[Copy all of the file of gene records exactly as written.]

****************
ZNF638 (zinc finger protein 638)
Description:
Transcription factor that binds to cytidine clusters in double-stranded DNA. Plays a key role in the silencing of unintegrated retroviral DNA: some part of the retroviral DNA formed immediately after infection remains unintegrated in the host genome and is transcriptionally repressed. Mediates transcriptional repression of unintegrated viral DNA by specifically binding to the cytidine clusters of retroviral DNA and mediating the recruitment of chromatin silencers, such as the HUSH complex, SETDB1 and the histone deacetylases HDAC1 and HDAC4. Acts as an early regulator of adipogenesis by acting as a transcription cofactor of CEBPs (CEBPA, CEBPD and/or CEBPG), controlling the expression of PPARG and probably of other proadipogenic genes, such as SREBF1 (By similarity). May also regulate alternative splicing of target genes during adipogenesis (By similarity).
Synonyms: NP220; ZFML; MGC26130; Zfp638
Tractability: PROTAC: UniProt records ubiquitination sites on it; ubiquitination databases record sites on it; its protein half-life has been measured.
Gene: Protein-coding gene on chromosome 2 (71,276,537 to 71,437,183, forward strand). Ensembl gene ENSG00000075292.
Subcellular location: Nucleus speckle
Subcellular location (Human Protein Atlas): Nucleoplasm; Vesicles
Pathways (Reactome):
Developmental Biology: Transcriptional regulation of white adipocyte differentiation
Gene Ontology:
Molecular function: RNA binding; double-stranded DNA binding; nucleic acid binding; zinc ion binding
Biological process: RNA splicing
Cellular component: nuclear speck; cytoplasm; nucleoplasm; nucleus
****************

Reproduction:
ZNF638 (zinc finger protein 638)
Description:
Transcription factor that binds to cytidine clusters in double-stranded DNA. Plays a key role in the silencing of unintegrated retroviral DNA: some part of the retroviral DNA formed immediately after infection remains unintegrated in the host genome and is transcriptionally repressed. Mediates transcriptional repression of unintegrated viral DNA by specifically binding to the cytidine clusters of retroviral DNA and mediating the recruitment of chromatin silencers, such as the HUSH complex, SETDB1 and the histone deacetylases HDAC1 and HDAC4. Acts as an early regulator of adipogenesis by acting as a transcription cofactor of CEBPs (CEBPA, CEBPD and/or CEBPG), controlling the expression of PPARG and probably of other proadipogenic genes, such as SREBF1 (By similarity). May also regulate alternative splicing of target genes during adipogenesis (By similarity).
Synonyms: NP220; ZFML; MGC26130; Zfp638
Tractability: PROTAC: UniProt records ubiquitination sites on it; ubiquitination databases record sites on it; its protein half-life has been measured.
Gene: Protein-coding gene on chromosome 2 (71,276,537 to 71,437,183, forward strand). Ensembl gene ENSG00000075292.
Subcellular location: Nucleus speckle
Subcellular location (Human Protein Atlas): Nucleoplasm; Vesicles
Pathways (Reactome):
Developmental Biology: Transcriptional regulation of white adipocyte differentiation
Gene Ontology:
Molecular function: RNA binding; double-stranded DNA binding; nucleic acid binding; zinc ion binding
Biological process: RNA splicing
Cellular component: nuclear speck; cytoplasm; nucleoplasm; nucleus